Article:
$400 Million Knives Out 2 Deal Gives Netflix Major Movie Franchise

Rian Johnson sleuths out a $400 million-deal with Netflix for Knives Out 2 and 3, taking the sequels out of movie theaters and putting them on streaming.

For the most devoted defenders of the theatrical experience, it will probably make no damn sense. It compels them though. Rian Johnson’s Knives Out 2 and Knives Out 3 are headed to a Netflix account near you thanks to a landmark deal that makes streaming history, and gives Netflix its first major film franchise.

News of the development was broken late Wednesday by Deadline, who reported the streaming service is closing a deal with Johnson and his producing partner Ram Bergman to release two Knives Out sequels. Each will see Daniel Craig return as Benoit Blanc, the Last of the Gentleman Sleuths.

Considering the first Knives Out was the sleeper hit of the holiday season in 2019—back when movie theaters could have holiday seasons—this is obviously a surprise. After all, the first film grossed $311 million for Lionsgate on a relatively modest $40 million budget. Why would Lionsgate not want to double down on that deal? Well, it turns out Johnson retained the rights to Benoit Blanc and his adventures, licensing out the original film to MRC and, by extension, Lionsgate as distributor for a single-picture deal. This allowed Johnson and his partner to shop the rights to the sequels around town, and to whichever streamer or studio would pay the highest price. Indeed, Deadline suggested Netflix beat out Apple and Amazon, among others, in a bidding war for the rights.

This is significant for Netflix, but also another sign of the changing winds in the movie industry. When Knives Out released in 2021, first as a surprise sensation on the film festival circuit at Toronto and Fantastic Fest and then in wide release over Thanksgiving weekend in the U.S., few anticipated the monster it would become. The movie was a mirthful whodunit mystery in the classic Agatha Christie mold, and original variations on this genre (i.e. not based on well-known Christie titles) have failed to make significant profits for decades.

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Yet with its twisty plot—much of which involved the politically timely switchbacks around Marta Cabrera (Ana de Armas), the film’s secret protagonist—and its utterly delightful collection of ensemble performances, the movie had folks rolling in the aisles. Or it could’ve just been Daniel Craig’s thick Southern drawl.

It’s a real shame, then, that this unexpected movie franchise for adults will not continue playing in theaters. But as theaters continue to be largely shut down or operating at limited capacity, there is a growing suspicion within the industry that dramas and adult-oriented comedies will struggle to get audiences back into auditoriums. Apparently that includes sequels to box office hits.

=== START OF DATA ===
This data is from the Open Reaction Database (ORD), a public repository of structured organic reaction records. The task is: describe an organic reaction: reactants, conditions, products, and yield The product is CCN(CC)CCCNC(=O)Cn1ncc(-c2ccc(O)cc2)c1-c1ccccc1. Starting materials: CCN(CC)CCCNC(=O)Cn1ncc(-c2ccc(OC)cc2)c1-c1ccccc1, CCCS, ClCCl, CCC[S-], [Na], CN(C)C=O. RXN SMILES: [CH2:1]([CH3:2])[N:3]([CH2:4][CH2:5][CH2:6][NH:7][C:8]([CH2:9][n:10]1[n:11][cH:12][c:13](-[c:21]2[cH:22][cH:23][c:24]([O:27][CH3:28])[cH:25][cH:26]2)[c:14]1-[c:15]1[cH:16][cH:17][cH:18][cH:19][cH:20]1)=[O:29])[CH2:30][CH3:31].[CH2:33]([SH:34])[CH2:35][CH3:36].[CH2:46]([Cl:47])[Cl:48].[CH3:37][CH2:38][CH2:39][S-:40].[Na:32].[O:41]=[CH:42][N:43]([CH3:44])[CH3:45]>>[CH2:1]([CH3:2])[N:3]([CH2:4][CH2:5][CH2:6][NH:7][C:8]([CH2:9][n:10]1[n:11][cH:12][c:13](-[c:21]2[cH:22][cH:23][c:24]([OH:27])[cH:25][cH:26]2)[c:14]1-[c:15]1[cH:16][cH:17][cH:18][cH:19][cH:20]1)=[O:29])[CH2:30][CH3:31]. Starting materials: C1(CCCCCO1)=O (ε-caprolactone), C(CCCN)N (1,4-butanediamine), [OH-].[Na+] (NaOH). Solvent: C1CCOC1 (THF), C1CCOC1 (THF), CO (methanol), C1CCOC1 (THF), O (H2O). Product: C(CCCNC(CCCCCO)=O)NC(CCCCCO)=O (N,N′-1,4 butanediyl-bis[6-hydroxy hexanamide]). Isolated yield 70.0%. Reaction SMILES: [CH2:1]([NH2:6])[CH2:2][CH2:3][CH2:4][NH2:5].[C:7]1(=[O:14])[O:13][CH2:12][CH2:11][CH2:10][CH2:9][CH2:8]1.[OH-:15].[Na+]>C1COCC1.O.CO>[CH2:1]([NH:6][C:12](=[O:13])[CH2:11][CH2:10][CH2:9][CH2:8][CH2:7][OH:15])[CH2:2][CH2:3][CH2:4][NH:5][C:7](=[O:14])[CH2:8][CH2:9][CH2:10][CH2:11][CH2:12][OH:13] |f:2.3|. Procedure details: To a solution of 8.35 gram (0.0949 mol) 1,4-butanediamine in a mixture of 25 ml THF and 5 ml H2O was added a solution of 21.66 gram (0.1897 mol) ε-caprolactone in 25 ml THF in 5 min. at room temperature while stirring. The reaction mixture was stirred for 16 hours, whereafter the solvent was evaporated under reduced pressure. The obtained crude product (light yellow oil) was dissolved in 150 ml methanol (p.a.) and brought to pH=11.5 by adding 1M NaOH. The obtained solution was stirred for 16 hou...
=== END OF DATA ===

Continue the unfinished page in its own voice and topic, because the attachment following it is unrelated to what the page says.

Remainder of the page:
Or perhaps the lesson is that streaming services just have more cash to burn for adult-oriented films that prefer seeing Craig in tweed smoking jackets instead of bulletproof tuxedos?

Either way this is a major win for Netflix, which to date has failed to create a significant pop culture sensation with their original film output. This is not to say Netflix hasn’t been able to produce good or even great movies. They’ve become a familiar stop for auteurs looking for big budgets and limited restrictions—think Alfonso Cuarón’s Roma, Martin Scorsese’s The Irishman, or David Fincher’s Mank. But while those movies can become critical and even Oscar darlings, they’ve failed to gain the kind of mainstream popularity of something like, well, Knives Out. Never mind $200 million blockbusters.

The Netflix movies that’ve achieved some level of pop culture awareness have tended to be of more questionable quality. While films like Extraction, Bright, Bird Box, and whatever Adam Sandler is making for the streamer this week have their fans, and gotten sequels, they all play to relatively niche audiences and algorithms. There hasn’t been a Netflix movie to dominate the zeitgeist the way certain Netflix series, such as Stranger Things, The Crown, The Queen’s Gambit, and Bridgerton, have.

By acquiring the rights to Knives Out 2 and Knives Out 3, Netflix has purchased its first bona fide hit movie franchise… for at least two sequels. And in the curious case of Rian Johnson and Daniel Craig, they’ve found a donut hole inside of their donut hole. And inside of that donut hole? There’s a whole lot of money.

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